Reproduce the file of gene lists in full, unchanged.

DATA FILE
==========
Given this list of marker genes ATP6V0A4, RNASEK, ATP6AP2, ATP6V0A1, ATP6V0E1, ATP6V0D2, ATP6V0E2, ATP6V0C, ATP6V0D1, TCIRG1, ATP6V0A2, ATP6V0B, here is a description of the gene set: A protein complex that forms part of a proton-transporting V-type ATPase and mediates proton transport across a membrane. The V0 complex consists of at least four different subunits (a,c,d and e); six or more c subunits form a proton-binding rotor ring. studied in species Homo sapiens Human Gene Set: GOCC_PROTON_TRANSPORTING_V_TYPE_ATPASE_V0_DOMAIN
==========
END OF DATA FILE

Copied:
Given this list of marker genes ATP6V0A4, RNASEK, ATP6AP2, ATP6V0A1, ATP6V0E1, ATP6V0D2, ATP6V0E2, ATP6V0C, ATP6V0D1, TCIRG1, ATP6V0A2, ATP6V0B, here is a description of the gene set: A protein complex that forms part of a proton-transporting V-type ATPase and mediates proton transport across a membrane. The V0 complex consists of at least four different subunits (a,c,d and e); six or more c subunits form a proton-binding rotor ring. studied in species Homo sapiens Human Gene Set: GOCC_PROTON_TRANSPORTING_V_TYPE_ATPASE_V0_DOMAIN